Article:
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Germany

Germany to Tighten Controls on Spoiled Meat

After a scandal over tainted meat, German officials pledged stricter controls on the meat industry.

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Germany's meat industry is under pressure due to the on-going scandal

The stories are nauseating: frozen beef or chicken or pork sitting in freezers for years before being turned into snacks sold by street vendors such as currywurst or meat patties. Meanwhile, German health inspectors continue to uncover meat past its expiration date but relabeled to appear edible as they tour warehouses - sometimes gagging from the smell of spoiled meat.

Bildgalerie Minister Horst Seehofer Verbraucherschutz und Agrar

He wants more controls, inspectors

As a result of such discoveries and the ensuing public outcry, German Agriculture Minister Horst Seehofer said that Germany is taking measures to tighten controls.

"Even if we can say right now that there is no sign of Mafia-like networks or systems or acute health dangers, these schemes are a threat to health," Seehofer told reporters. "We must do everything to ensure these black sheep have no chance."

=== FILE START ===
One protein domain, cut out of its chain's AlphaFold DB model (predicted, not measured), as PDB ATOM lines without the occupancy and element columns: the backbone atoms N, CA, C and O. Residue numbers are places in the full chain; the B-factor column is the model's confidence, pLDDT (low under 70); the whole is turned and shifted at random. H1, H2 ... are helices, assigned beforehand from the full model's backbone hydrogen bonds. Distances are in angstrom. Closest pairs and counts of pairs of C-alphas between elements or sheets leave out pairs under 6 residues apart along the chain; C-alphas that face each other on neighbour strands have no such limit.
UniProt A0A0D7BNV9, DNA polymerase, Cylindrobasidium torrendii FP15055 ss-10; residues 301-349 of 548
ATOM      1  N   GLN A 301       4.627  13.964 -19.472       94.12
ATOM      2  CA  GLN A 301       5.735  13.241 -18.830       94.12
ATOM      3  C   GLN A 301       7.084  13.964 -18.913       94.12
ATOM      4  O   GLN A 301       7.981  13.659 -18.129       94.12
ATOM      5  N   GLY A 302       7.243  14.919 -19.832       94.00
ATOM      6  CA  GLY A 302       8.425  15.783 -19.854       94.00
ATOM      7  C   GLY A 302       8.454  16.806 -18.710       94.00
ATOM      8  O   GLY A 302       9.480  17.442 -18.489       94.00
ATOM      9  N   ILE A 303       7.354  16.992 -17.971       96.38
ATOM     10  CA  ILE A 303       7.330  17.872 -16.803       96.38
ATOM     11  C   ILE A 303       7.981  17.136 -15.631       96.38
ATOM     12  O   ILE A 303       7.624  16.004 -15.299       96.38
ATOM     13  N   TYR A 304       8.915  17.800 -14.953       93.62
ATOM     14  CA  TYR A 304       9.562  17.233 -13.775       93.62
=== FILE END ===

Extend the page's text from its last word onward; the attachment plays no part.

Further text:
Seehofer said that the measures include improved information sharing between agencies, increased inspections, higher fines and harsher penalties for offenders, a ban on the sale of food products below cost price and publicizing the offenders.

Consumers too price conscious

So far, officials have been investigating certain meat traders who store large quantities of meat. In one case, officials said they seized 60 tons of meat from one company called Domenz, based in the western city of Gelsenkirchen. In another, investigators found hundreds of tons of waste from slaughterhouses -- usually used in dog food -- marked as edible for human. In Bonn, inspectors found tons of meat which had expired two years ago.

But German officials haven't left consumers off the hook either. They say that consumers are too price conscious at the expense of quality.

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